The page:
The next stage is another I found especially fun. It was also the stage on which I had my best finish — 5th place overall. The loaded gun and our spare magazines were left on a table. Our hand was on a bag, the pulling of which activated a swinging pair of a non-threat and a threat target. The two moved independently, exposing the target for varying bits of time. The swinger also settled quickly so you had to shoot it before the target was hidden again. First there were two targets to be engaged through a low port. So, shoot through the low port, quickly move to the swinger, then run back to the other side to finish, grabbing the reload off the table on the way.

The "standards" stage for the match consisted simply of three targets placed behind two non-threats, and was shot in two strings. The first string was strong hand only, the second was done weak hand. Each string required two body shots on each target first, followed up by a head shot to each. The targets were placed fairly close. Alas, I jerked two of the heads shots, in addition to getting a few -1 hits. Time to practice more one-handed shooting.

The final stage had us shooting a mix of paper and steel while navigating the course of fire that was an L-shaped hallway. Each paper target required three hits each. Some of the targets were exposed through a very narrow opening or a high port.

Overall, I was generally pleased with how I shot. I hit only one non-threat. I missed a number of head shots, especially when I was shooting one-handed. Other than those misses, most of my lost points were -1's. A finish of 15th out of 32 in my division 34th out of 91 shooters.

Included in our match fee was a tasty lunch served by Southern Bobby-Q Catering. We had our choice of Pulled Pork, Italian Sausage, Steak and Cheese or Hot Dogs. My Italian Sausage sub with peppers and onions was delicious and hit the spot before the final stages of the match.

The Chesapeake Cup was a fun event full of stages to which entertained and challenged us. Shooting the compact gun was both fun and frustrating at times. However, the match also confirmed to me that I can be confident shooting and carrying it. Nonetheless I'm looking forward to some range time with a full-size gun next week.

Friday, February 10, 2017

Saint José Sánchez del Río

Today, February 10, is the anniversary of the martyrdom of Saint José Sánchez del Río. On this date in 1928, this 14 year old boy was killed by Mexican troops for refusing to renounce his Catholic faith during the Cristero War. The story of this period of Catholic persecution led by Mexican President Calles was told in the movie "For Greater Glory." The young martyr was beatified by Pope Benedict XVI on November 20, 2005, and later canonized by Pope Francis on October 16 of last year.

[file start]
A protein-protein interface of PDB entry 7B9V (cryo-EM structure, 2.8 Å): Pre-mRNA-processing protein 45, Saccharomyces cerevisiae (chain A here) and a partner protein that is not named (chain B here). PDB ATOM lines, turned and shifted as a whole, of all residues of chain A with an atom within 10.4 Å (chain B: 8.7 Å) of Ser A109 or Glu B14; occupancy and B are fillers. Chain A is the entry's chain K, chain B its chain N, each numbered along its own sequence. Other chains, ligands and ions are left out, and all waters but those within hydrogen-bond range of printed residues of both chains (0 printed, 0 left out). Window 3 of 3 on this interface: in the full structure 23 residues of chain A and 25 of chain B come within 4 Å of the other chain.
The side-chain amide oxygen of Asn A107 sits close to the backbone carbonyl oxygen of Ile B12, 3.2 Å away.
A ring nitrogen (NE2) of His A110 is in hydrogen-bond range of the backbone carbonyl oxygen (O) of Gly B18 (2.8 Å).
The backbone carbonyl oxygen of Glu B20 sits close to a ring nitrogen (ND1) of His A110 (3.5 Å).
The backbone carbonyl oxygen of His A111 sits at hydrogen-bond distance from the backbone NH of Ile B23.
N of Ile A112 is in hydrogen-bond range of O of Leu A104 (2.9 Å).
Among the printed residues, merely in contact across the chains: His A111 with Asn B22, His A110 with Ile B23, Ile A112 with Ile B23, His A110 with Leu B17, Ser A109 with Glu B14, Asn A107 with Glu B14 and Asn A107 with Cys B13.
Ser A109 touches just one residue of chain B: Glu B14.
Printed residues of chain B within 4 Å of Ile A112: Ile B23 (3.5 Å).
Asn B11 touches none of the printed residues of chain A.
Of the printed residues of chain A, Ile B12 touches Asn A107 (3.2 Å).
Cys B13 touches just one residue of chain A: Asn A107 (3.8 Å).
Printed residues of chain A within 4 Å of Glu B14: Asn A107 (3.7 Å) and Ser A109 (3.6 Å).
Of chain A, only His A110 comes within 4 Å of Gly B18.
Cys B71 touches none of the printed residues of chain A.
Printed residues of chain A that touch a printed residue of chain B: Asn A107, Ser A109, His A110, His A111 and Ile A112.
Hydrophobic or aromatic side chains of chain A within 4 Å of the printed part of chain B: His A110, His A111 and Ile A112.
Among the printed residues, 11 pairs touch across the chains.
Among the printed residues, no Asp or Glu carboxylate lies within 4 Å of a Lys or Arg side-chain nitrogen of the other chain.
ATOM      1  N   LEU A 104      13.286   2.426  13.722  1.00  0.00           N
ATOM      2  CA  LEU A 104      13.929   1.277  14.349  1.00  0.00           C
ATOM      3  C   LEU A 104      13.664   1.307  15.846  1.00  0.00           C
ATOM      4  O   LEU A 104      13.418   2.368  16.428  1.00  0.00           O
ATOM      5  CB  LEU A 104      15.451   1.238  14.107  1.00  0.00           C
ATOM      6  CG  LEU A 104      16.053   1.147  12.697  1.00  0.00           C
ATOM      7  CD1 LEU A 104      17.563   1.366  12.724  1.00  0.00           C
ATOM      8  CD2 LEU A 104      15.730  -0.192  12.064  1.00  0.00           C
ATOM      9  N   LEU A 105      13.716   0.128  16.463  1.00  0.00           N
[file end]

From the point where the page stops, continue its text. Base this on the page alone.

The Saint's story is one with which few American Catholics are familiar. That is a tragedy in its own right. Though they might not know the Saint's story, many Americans are no doubt familiar with his face. The picture, shown below, of the young boy with Cristeros fighters is one that is often seen hanging in Mexican restaurants, among other old photos. Probably not too many diners know that a Saint and fighter for religious freedom is looking down at them while they eat.

After José was captured by government forces fighting the Cristero, he was forced to witness the torture and execution of fellow Catholic countrymen, yet he never wavered in his faithful resolve. He was himself was tortured and urged to shout "Death to Christ the King" with the promise his suffering would be over. On the day of his torturous execution, the soldiers cut the soles of his feet and he was made to walk barefooted to the grave they had dug for him. He was repeatedly stabbed with bayonets as he made his way to the place of his martyrdom.

Even after he had been shot he continued to cry out "Viva Cristo Rey!" ("Long live Christ the King!") The commander of the soldiers was so furious that he was able to resist the government barbarism, he finally shot the boy in the head. As he died he is said to have drawn a cross on the ground with his own blood as a final act of defiance.

During the Cristeros War many Catholics were killed by the Mexican government for their faith. This tragic part of recent history is pointedly ignored by the history books in both the United States and Mexico. It is a story that needs to be told and learned by all free people.

Saint José Sánchez del Río is truly a Saint for our times. His faithfulness in the face of torture and death should be a model for all of us. I pray we can be as strong when our own persecution comes.

Blessed José Sánchez del Río, Pray For Us!

Thursday, February 9, 2017

100 Round Lunch

Another lunch break spent at the indoor range.

I originally figured I was going to have a full week of eating lunch over my laptop. However, I did toss my range gear into the car before I left home in the morning, just in case. Fortuitously, a scheduled conference call was cancelled so I managed to get out of the office.

The car thermometer showed 37 degrees outside when I pulled into the range parking lot, and it was close to that inside. There’s something odd about shooting indoors in a coat and hat. Shooting in cold weather doesn’t bother me — when I'm actually outdoors! There were only a couple other shooters so it was a little more relaxing time than last week.

Again I worked with the SIG P239. This trip I mostly shot from 10-15 yards, with some closer one-handed shooting thrown in. After a few weeks of dry fire and a couple range trips, I’m feeling reacquainted with the compact gun. We’ll see soon how well that translates to competition.